# Performance of numerical optimization with triple integral [closed]

I'm trying to solve a numerical optimisation that looks something like this:

Joint[X_, Y_, Z_] := PDF[MultinormalDistribution[{0, 0, 0}, {{1, 1/2, 1/2}, {1/2, 1, 1/2}, {1/2, 1/2, 1}}], {X, Y, Z}]

Cond[z_] := ConditionalMultinormalDistribution[MultinormalDistribution[{0, 0}, {{1, 1/2}, {1/2, 1}}], {z}, {2}]

zstar[y_?NumberQ] := z /. FindRoot[1 - CDF[Cond[z], y] == .3, {z, y - 0.1}]

cap[y1_?NumberQ, y2_?NumberQ] := (1/2)*SurvivalFunction[BinormalDistribution[{0, 0}, {1, 1}, (1/2)], {y1, zstar[y1]}] + (1/2)*SurvivalFunction[BinormalDistribution[{0, 0}, {1, 1}, 1/2], {y2, zstar[y2]}]

q[y_?NumberQ] := NIntegrate[X*Joint[X, Y, Z] , {X, -∞, ∞}, {Y, y, ∞}, {Z, zstar[y], ∞}]

NMaximize[{(1/2)*q[y1] + (1/2)*q[y2], cap[y1, y2] == .1}, {t1, t2}]


The definition of ConditionalMultinormalDistribution follows this post

This numerical optmization problem is computationally very expensive and I would like to improve its performance

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Isn't cap[Y, Z] == CDF[BinormalDistribution[{0, 0}, {1, 1}, 1/2], {-Y, -Z}]? CDF is much faster than NIntegrate and probably more accurate. –  Michael E2 Jul 10 at 14:56
The constraint cap[y, 1] == .1 has just one solution, y -> 0.462678. So that will yield the maximum, as well the minimum :). –  Michael E2 Jul 11 at 3:17

## closed as off-topic by Michael E2, Sjoerd C. de Vries, Yves Klett, m_goldberg, Mr.Wizard♦Jul 11 at 20:20

This question appears to be off-topic. The users who voted to close gave this specific reason:

• "This question arises due to a simple mistake such as a trivial syntax error, incorrect capitalization, spelling mistake, or other typographical error and is unlikely to help any future visitors, or else it is easily found in the documentation." – Michael E2, Sjoerd C. de Vries, Yves Klett, m_goldberg, Mr.Wizard
If this question can be reworded to fit the rules in the help center, please edit the question.

Note: In the updated question, there is a genuine optimization problem, which is still amenable to the techniques of the original answer.

I worked on the integral before I realized the optimization problem was trivial. Yet I thought I might as well share what I got.

It's sometimes hard to figure out when pursuing a symbolic solution will be faster and more productive than pursuing a numerical one. Numerical solutions are usually fast and approximate with sufficient accuracy, but in this case they are not fast. Normal distributions have been a subject of intense study, and so there's a chance that Mathematica can produce an exact solution. In this case that turns out to be worth trying.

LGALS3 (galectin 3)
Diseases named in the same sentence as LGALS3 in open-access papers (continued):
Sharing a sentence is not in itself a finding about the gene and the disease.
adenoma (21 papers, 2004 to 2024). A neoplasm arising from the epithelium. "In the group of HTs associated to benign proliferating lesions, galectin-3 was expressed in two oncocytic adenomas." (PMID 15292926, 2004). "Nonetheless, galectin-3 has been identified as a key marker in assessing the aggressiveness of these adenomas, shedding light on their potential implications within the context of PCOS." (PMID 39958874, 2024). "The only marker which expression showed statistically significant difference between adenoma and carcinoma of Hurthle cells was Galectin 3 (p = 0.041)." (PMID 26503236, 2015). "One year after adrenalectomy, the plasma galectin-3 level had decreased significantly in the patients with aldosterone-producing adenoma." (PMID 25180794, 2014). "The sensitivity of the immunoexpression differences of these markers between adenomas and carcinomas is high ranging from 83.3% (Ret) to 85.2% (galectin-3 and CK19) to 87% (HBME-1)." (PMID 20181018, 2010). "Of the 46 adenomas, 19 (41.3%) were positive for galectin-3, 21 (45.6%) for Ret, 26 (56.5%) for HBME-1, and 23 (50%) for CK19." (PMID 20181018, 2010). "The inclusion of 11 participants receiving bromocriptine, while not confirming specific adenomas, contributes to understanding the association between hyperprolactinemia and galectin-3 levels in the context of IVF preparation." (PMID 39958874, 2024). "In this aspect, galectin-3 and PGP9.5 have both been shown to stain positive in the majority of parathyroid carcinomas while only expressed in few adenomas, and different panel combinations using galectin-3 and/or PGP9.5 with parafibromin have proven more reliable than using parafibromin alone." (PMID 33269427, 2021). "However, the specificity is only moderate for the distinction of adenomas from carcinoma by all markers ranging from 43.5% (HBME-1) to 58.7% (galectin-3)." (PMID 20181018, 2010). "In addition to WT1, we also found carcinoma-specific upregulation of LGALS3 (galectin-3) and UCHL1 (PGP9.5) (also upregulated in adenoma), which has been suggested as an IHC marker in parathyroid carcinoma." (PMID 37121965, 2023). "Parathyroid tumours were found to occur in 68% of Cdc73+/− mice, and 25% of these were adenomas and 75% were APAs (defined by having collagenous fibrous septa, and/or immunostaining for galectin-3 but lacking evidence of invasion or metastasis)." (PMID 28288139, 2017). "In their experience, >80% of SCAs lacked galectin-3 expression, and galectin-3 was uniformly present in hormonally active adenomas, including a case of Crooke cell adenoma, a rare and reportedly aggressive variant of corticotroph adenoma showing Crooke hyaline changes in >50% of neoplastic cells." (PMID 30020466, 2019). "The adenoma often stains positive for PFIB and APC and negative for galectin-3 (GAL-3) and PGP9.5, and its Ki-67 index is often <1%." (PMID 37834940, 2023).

First, when working with numerics in which you might have to adjust the precision (through WorkingPrecision, say), it helps to use exact numbers for coefficients and parameters if available (or set the precision high enough with SetPrecision). In this case the distributions to use are

BinormalDistribution[{0, 0}, {1, 1}, 1/2]
MultinormalDistribution[{0, 0, 0}, {{1, 1/2, 1/2}, {1/2, 1, 1/2}, {1/2, 1/2, 1}}]


Second, cap[y, z] is the same as

CDF[BinormalDistribution[{0, 0}, {1, 1}, 1/2], -{y, z}]


and the built-in function is faster and more accurate.

Third, the triple integral can be solved exactly (with the indefinite limits y and z). The first (triple integral) took twice as long as the second (iterated integral):

Integrate[X*Joint2[X, Y, Z],
{Y, y, Infinity}, {Z, z, Infinity}, {X, -Infinity, Infinity}]
Fold[Integrate[#1, #2] &,
X * Joint2[X, Y, Z],
{{X, -Infinity, Infinity}, {Y, y, Infinity}, {Z, z, Infinity}}]
(* (E^(-(y^2/2)) (1 + Erf[(y - 2 z)/Sqrt[6]]) + E^(-(z^2/2)) Erfc[(2 y - z)/Sqrt[6]]) /
(4 Sqrt[2 Pi]) *)


(The timings were 30.770272 and 16.735236 resp.)

So a maximization problem can be set up with the integration having having been completed beforehand. Most likely it would be quick. I can't really put this to the test on the problem in the OP, since there is only one number in the domain that satisfies the constraint cap[y, 1] == 0.1.

Update - Response to the additional problem

The new q can still be done symbolically as above, which will save a lot of time over a triple NIntegrate: